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In VS6 times there was BoundsChecker from Numega. I understand it is dead now, please correct me if I am wrong. What are the reliable alternatives? Preferably free or at least with trial version available.

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I've just stumbled upon this: [users.softlab.ntua.gr/~ttsiod/HeapCheck.html]http://… – G Forty Sep 22 '11 at 16:23

IMO It might be a better idea to write custom memory manager (the one that supports new/delete/malloc/free wrappers). Make a new/delete wrapper that locks unused/freed memory using VirtualProtect (yeah, I know that default allocation block will have to be PAGE_SIZE bytes large, and you'll need a lot of ram even for a small app, but that's the only disadvantage). If you are on linux, it probably have VirtualProtect alternative. In this case any outrageous out-of-bounds access will generate access violation and will be easy to track. Also use stl containers when possible - they also offer bounds checking.

This advice is based on experience - I had worked with a terribly written huge (several megabytes of code) old software that had memory leaks, accessed already freed memory from multiple threads and so on. I've spent week trying different utilities (purify, devpartner studio, aqtime etc), and although some of them provided loads of information, none were really helpful. With custom memory managment problems were eliminated in 2 days (that includes writing memory manager).

If that doesn't work for you, try compuware devpartner studio - if it is still available anywhere.

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can you expand on how this was implemented? Any pointers to relevant code? Many thanks. – G Forty Sep 18 '11 at 11:42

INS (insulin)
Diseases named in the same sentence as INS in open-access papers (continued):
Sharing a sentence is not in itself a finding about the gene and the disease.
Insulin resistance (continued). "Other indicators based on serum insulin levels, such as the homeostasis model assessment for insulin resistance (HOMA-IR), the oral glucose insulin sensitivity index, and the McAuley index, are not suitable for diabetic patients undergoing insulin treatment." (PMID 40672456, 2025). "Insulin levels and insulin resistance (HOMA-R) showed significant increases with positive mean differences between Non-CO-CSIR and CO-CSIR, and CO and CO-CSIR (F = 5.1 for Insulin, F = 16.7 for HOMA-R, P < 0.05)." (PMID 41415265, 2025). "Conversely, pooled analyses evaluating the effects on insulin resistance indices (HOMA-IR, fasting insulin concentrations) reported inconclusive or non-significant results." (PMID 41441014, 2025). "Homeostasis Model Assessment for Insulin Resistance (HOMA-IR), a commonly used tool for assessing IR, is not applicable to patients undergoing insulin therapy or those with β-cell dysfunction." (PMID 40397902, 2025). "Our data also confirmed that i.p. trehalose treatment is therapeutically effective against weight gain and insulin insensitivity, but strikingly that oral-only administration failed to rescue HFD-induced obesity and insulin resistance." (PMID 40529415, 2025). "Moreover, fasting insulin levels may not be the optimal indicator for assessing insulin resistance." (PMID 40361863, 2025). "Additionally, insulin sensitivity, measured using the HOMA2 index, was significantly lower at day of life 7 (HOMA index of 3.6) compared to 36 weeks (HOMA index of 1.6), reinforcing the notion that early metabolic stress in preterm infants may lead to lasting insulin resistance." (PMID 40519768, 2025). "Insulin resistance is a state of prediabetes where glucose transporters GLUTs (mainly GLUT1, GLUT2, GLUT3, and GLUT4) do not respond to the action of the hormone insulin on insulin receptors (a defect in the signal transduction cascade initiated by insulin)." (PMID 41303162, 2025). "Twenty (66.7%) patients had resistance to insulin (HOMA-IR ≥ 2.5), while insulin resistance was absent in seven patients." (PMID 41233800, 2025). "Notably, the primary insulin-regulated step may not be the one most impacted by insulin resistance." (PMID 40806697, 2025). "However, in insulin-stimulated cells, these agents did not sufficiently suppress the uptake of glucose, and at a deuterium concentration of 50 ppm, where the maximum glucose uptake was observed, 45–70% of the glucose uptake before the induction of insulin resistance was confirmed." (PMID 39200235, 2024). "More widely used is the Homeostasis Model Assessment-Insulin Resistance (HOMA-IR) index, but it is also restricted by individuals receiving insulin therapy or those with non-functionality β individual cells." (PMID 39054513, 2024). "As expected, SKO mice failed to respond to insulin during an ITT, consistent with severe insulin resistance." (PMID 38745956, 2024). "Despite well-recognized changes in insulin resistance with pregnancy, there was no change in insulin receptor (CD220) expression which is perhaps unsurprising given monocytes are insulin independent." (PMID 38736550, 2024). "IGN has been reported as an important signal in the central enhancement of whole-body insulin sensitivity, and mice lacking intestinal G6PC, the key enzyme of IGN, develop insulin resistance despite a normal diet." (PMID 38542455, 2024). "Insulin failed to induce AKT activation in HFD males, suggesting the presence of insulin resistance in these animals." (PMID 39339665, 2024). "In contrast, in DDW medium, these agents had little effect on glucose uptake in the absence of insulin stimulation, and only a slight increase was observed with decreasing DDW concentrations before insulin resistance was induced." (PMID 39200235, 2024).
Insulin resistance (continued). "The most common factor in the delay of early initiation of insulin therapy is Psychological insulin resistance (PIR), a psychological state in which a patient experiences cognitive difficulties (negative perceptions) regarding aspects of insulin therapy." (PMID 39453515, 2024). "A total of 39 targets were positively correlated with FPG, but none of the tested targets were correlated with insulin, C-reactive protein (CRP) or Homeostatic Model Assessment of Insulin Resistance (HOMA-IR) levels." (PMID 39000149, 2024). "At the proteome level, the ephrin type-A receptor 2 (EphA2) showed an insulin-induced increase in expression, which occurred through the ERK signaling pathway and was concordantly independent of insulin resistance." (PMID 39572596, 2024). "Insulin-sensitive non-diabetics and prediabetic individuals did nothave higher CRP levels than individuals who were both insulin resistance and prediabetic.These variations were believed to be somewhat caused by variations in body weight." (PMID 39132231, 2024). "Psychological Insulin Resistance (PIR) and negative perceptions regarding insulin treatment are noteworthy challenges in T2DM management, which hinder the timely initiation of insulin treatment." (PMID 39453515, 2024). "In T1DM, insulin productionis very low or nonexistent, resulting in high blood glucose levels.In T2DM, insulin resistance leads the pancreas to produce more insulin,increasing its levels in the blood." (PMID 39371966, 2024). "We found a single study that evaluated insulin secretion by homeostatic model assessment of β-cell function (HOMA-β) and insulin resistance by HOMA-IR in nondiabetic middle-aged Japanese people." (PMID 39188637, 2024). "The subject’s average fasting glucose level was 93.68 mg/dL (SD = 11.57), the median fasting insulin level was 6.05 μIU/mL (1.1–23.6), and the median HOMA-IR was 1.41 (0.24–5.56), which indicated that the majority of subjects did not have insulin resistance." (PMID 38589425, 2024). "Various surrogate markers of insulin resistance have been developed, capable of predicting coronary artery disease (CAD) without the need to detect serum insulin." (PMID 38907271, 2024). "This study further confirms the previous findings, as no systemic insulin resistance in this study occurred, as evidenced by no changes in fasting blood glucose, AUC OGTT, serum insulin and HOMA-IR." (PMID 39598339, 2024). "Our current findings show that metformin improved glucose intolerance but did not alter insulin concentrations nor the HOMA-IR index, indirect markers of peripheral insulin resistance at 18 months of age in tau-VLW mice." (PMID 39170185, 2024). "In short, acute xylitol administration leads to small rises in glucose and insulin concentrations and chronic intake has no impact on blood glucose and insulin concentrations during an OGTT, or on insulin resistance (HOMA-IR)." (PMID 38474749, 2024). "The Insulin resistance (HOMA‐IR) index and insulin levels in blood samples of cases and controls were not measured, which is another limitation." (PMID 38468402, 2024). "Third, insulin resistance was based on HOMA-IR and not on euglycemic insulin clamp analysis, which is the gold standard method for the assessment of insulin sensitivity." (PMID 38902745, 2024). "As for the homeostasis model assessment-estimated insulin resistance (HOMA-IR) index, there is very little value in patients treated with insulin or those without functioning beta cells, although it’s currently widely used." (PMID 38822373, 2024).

@G Forty: You write custom memory manager that implements global operators new/delete. On startup manager grabs as much system RAM as it can (few gigabytes) and locks it up with virtualprotect (win32). When program requests new block, manager finds PAGE_SIZE aligned block, unlocks it and returns it to program. When the block is freed, it locks it up again using virtual protect. This way most attempt to access dangling pointer will cause immediate access violation which can be debugged and exterminated. There are no pointers to code. Solution was written from scratch for commercial project. – SigTerm Sep 20 '11 at 14:43
That'll get me going. Thanks. – G Forty Sep 22 '11 at 12:42
BoundsChecker is now renamed (by the morons who do renaming things so you can't find them anymore) as Borland DevPartner Studio, where it is understood that Borland is actually a division of Micro-Focus, who acquired DevPartner from Compuware. borland.com/Products/Software-Testing/Automated-Testing/… – Warren P Jan 13 '15 at 21:02
A custom memory manager won't show the offender immediatly. You'll know something went bad, but not where. You also can't detect invalid memory reads. – StefanLundmark Aug 21 '15 at 21:27